The Covid crisis has overshadowed the risks most businesses believed they faced only 18 months ago. Risks from cyber-attacks and disruptive competitors are still there, but we are now more aware than before of threats presented by broader more general global disturbances—and there is no greater such treat than climate change.
A recent report from the UK’s Institute of Risk Management (IRM) suggests that businesses need to pay immediate attention to how they prepare for and manage climate change risk in six key areas:
Political. Action, taken (or not taken) by countries to align their economies with the recommendations of COP26, the UN climate conference in November 2021, will influence risks to business—directly as it reduces the physical effects of climate change, or indirectly through increased regulation.
Electricity. As coal and gas become unacceptable in many countries, power generation must rely on renewable sources and nuclear. As yet, these sources are nowhere near adequate to meet existing demand. Yet we are entering a time when demand for electricity will rise dramatically due to the use of electric cars, and greater digital connectivity with the coming of Blockchain and Internet of Things.
Insurance. The recent Supreme Court judgment in the UK Financial Conduct Authority’s business interruption insurance test case brought relief for thousands of companies, distressed due to the Covid crisis. Roadblocks to compensation have been removed, but this will now bring a review of business interruption coverage, costs, and post-event response (for flooding especially).
Travel. The Covid pandemic has brought major disruption to aviation and rail travel. How these industries will recover, whether pent up demand will bring a return to previous levels, or whether the home working habit and the popularity of Zoom, etc., will greatly reduce commuting and business travel are unknowns likely to affect the pricing and availability of transport.
Mining. Many economies, still dependant coal extraction, will be under increased pressure. At the same time the metals needed for batteries and mobile phones and devices are in short supply. As well as stirring up trouble from environmental protest groups concerns around mining will cause geo-political tension.
Flood. In the UK floods, but elsewhere forest fires too, are inevitable consequences of the changing climate. The need for greater physical protection against flood and fire damage will increase.
Join Imperial College London’s Climate Change Risk Management program
Date: April 22-23, 2021 │ Format: Online via Zoom
Beyond the six areas highlighted by the IRM, other areas of concern and potential risk are emerging. For example, environmental scientists, who say that after fossil fuels cattle are the greatest producers of carbon dioxide, are calling for a major change in our diet—less meat more veg. This would not only effect land use but greatly disrupt rural economies and supply chains.
On the upside, along with the risks, the need for investment and innovation to build a greener economy will create tremendous new opportunities for business. And business will necessarily be at the forefront in meeting the challenges of climate change. Even so, organizations of all types and sizes will be impacted in some way, by both the physical effects of the changing climate, and the plethora of regulations and targets they will be increasingly required to meet. Business leaders need to understand the risks involved.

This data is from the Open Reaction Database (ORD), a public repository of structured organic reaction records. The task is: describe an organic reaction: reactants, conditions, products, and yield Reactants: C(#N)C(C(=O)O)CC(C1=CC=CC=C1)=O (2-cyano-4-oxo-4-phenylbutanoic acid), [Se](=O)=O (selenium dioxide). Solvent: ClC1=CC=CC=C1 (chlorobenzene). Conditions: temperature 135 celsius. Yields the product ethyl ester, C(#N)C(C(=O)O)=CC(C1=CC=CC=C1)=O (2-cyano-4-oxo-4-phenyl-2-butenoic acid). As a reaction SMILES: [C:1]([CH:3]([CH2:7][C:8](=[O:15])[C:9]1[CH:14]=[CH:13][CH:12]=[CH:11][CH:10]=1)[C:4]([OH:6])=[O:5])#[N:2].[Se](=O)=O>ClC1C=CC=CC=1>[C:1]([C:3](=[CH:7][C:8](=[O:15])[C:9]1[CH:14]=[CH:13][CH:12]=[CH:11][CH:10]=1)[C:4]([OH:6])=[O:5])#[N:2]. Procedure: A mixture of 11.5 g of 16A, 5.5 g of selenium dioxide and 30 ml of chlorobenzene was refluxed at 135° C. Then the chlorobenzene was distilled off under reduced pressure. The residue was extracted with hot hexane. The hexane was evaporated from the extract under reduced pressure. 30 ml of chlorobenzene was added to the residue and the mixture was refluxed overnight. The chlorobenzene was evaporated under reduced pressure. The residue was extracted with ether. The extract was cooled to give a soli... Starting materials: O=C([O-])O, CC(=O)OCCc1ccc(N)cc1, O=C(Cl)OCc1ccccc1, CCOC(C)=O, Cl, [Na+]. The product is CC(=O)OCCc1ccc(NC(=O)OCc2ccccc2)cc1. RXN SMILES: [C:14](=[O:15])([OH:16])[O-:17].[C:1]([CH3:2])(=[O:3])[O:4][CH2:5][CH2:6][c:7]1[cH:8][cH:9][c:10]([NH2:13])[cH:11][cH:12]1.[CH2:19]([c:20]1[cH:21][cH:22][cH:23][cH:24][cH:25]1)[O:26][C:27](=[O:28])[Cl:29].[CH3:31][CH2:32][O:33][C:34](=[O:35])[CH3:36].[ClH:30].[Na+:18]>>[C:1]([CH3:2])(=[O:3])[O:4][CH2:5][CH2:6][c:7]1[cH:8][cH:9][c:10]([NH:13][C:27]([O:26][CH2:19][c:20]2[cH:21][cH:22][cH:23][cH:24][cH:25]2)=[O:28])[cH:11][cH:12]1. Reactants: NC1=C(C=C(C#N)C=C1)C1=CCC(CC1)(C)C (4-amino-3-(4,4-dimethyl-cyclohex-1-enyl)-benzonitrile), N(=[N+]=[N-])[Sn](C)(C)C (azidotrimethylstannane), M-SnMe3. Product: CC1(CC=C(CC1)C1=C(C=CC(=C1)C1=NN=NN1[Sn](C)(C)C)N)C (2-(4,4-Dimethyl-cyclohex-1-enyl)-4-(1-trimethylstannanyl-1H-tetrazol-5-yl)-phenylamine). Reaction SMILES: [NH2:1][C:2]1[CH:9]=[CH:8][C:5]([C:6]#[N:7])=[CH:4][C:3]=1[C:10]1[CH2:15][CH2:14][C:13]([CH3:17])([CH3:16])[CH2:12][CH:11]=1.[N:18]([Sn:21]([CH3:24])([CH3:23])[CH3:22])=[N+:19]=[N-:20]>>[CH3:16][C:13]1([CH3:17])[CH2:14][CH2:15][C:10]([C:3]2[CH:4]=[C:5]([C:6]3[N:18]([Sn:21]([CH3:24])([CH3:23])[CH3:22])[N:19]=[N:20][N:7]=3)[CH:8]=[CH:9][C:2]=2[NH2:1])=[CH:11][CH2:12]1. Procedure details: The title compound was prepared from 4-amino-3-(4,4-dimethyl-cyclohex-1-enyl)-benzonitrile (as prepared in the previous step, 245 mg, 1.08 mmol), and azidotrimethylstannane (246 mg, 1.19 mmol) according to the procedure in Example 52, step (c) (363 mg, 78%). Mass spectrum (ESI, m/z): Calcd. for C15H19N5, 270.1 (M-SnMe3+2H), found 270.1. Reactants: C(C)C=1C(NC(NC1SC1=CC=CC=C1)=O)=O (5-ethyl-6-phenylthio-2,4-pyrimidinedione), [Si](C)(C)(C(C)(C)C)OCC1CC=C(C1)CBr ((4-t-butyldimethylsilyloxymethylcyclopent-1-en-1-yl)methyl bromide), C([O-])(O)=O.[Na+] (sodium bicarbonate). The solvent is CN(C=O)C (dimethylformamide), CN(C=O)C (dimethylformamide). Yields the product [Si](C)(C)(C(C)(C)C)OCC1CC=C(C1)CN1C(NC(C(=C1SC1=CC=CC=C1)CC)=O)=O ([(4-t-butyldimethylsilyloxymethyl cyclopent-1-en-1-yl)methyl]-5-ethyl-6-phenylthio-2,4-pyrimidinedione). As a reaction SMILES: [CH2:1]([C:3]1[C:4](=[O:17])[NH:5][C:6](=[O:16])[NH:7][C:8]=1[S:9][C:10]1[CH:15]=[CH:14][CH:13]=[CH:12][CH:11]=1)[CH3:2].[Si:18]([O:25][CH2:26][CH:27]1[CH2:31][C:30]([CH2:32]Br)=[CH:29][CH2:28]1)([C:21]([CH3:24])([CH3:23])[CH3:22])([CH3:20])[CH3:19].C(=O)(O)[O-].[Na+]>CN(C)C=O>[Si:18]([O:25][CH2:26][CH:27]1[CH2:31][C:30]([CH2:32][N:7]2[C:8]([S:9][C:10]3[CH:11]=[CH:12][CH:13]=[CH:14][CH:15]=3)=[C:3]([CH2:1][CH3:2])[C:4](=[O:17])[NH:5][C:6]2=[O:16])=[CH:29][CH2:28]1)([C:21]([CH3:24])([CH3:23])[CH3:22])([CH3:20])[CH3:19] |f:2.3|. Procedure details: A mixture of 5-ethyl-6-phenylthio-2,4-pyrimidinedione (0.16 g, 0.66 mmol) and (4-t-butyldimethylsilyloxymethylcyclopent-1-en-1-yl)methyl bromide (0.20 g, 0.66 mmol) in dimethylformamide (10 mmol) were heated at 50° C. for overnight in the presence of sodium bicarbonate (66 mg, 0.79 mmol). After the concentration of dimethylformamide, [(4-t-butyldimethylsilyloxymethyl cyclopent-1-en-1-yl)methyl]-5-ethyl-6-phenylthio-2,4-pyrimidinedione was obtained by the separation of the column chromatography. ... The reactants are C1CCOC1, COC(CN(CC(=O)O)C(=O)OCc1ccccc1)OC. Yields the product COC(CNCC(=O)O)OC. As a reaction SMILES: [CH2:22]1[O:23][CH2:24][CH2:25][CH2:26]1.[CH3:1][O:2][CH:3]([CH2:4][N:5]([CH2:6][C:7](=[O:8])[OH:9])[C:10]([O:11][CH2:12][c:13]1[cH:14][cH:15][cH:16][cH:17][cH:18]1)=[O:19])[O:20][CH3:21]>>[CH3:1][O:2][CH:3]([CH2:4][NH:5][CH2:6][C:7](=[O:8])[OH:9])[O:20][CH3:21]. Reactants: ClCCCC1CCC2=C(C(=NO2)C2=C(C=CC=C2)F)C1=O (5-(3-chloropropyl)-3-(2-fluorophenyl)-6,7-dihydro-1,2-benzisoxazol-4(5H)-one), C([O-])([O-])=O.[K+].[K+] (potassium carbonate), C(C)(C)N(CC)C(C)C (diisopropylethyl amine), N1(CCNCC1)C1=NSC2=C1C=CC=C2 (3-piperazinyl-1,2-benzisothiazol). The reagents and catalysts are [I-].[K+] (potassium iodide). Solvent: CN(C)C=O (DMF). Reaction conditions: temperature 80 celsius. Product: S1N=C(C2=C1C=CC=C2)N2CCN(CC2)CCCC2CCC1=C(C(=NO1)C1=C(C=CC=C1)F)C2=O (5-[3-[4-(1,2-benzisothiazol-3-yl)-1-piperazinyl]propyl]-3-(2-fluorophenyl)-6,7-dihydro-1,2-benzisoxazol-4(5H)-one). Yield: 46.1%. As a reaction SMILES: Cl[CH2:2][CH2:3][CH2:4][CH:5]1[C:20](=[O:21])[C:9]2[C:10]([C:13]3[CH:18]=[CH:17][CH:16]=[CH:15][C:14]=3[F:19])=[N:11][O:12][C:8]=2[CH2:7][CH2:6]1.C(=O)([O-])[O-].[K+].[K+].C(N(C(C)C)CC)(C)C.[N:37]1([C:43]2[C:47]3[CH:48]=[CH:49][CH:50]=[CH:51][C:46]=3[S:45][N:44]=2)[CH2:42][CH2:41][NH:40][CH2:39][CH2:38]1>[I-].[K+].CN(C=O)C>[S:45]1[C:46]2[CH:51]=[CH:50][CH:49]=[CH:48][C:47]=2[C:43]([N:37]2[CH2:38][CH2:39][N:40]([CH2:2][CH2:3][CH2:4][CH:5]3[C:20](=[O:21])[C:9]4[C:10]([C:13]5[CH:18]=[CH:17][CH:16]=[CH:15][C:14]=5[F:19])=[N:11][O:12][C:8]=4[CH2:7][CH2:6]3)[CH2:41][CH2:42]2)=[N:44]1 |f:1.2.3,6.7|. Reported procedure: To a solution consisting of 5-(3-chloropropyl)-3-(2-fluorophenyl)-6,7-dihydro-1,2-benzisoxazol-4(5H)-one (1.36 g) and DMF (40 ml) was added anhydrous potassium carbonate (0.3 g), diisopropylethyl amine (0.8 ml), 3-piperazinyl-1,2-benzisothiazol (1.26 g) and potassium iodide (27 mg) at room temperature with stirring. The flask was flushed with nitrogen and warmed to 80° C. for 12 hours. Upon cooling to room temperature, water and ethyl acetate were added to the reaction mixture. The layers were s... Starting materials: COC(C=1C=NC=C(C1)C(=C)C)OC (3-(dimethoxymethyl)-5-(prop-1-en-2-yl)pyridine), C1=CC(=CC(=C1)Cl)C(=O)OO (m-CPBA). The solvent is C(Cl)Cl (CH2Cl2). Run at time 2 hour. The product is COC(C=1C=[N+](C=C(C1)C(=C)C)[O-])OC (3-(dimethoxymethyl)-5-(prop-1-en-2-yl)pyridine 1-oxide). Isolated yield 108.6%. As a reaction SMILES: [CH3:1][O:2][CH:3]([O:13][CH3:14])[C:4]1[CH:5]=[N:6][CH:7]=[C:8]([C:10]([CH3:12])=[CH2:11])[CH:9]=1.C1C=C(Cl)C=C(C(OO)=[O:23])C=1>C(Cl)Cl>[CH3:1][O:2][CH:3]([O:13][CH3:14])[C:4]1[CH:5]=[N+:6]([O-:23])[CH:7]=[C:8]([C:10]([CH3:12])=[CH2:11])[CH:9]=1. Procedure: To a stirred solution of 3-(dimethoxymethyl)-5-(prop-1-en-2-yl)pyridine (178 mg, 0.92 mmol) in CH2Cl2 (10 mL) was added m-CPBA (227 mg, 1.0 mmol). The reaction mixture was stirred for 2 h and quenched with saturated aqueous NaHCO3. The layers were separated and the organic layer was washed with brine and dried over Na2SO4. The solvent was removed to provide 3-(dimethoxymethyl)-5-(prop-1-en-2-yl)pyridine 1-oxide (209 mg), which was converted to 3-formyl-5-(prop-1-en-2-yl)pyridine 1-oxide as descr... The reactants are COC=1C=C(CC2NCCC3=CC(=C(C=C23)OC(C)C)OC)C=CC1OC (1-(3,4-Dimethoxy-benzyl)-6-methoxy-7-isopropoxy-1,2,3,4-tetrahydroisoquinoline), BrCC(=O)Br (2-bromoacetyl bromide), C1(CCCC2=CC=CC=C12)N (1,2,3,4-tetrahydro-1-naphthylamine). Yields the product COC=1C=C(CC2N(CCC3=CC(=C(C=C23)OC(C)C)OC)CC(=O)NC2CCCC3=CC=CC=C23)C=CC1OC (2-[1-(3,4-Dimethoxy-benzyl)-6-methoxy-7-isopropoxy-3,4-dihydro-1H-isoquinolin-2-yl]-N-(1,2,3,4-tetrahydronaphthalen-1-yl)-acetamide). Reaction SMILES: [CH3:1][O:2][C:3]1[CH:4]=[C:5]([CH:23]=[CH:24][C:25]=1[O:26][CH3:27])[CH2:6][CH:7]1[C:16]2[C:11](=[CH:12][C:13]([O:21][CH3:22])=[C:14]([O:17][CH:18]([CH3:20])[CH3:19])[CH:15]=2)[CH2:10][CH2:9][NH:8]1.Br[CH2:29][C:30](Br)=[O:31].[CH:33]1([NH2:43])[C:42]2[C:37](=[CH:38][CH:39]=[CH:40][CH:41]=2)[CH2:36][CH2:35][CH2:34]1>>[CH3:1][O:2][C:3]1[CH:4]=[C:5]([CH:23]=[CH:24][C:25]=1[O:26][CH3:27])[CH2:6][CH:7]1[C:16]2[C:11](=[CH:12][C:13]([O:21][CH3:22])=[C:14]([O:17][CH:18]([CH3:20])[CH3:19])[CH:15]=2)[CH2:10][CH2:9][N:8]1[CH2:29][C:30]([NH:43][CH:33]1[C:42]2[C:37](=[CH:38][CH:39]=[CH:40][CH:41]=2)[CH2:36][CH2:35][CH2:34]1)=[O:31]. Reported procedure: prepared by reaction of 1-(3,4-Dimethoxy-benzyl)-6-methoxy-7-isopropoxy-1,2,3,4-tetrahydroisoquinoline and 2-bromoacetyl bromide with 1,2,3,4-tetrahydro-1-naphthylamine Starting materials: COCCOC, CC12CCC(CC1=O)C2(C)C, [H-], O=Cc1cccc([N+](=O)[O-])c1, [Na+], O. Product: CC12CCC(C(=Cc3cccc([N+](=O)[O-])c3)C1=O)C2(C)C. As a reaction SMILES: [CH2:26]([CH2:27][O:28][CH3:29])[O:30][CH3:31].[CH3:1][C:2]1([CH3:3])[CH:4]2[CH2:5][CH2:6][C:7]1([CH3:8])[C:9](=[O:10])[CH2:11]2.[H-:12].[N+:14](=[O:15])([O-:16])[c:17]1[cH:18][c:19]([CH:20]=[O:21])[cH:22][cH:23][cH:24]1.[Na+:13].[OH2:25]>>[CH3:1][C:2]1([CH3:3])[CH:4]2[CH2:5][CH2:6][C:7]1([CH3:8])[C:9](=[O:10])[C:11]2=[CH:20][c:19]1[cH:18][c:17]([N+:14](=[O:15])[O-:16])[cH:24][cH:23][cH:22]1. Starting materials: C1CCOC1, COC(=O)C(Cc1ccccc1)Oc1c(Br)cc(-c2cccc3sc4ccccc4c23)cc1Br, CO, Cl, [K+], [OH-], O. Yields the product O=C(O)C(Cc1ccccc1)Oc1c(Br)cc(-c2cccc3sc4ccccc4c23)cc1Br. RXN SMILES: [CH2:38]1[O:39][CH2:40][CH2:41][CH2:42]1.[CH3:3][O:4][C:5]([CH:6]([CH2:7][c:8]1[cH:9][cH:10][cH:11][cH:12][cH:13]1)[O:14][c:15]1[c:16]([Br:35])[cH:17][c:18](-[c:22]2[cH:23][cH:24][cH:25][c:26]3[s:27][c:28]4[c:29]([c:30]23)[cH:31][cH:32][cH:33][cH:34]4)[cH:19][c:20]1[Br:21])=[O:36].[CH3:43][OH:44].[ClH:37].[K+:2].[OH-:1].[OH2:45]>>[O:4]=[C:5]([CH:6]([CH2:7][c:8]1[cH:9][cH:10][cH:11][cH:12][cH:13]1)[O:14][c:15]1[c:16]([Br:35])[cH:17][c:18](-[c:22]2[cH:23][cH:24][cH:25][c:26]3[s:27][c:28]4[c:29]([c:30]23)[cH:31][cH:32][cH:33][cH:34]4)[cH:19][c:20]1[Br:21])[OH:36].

As expressed by Professor Martin Siegert, Co-Director of the Grantham Institute and Professor of Geosciences at Imperial College London: “Since humans started burning fossil fuels at an industrial scale, and increasing the concentrations of greenhouse gases, the world has changed. Whether we can keep global warming to 1.5C above pre-industrial levels, or let it go much higher, depends on our ability to take firm action on carbon dioxide emissions over the coming decades. Either way, the world in 2050 will be very different to today; decarbonised and clean, or well on its way to dangerous levels of warming. Business leaders and decision makers who have the ability to build and enact policies that will resonate in the coming decades must understand the environmental risks we are facing.”
Help is at hand from The Institute of Risk Management, Imperial College London, and the Grantham Institute, who have teamed up to deliver practical training program for those responsible for leading on risk management in their organizations and other executives who need to know more.
The Climate Change Risk Management program will be delivered virtually, over two days, with three hours of live sessions per day (via Zoom). The presenters are experts in the field of climate change and risk management and include:
- Prof. Martin Siegert, Co-Director of the Grantham Institute and Professor of Geosciences at Imperial College London
- Dr Mark Workman, Visiting Lecturer at Energy Futures Lab; an Affiliate Researcher at the Grantham Institute for Climate Change; and the Environment and Research Fellow at the Centre for Environmental Policy, Imperial College London
- Dr Enrico Biffis, Associate Professor of Actuarial Finance at Imperial College Business School and Associate Director for Development Finance at the Brevan Howard Centre for Financial Analysis
- Martin Massey, Chair IRM's Climate Change Special Interest Group, Managing Director, OneRisk Consulting Ltd and Satarla Associate
- Dr Sarah Gordon IRMCert, IRM accredited trainer and course designer, Co-Chair IRM Innovation SIG, and CEO, Satarla Risk Management
Building on world-leading expertise in the science of climate change, business management and enterprise risk management, this practical course not only allows learners to explore why managing climate change risk is important to their organisation but also how to do it.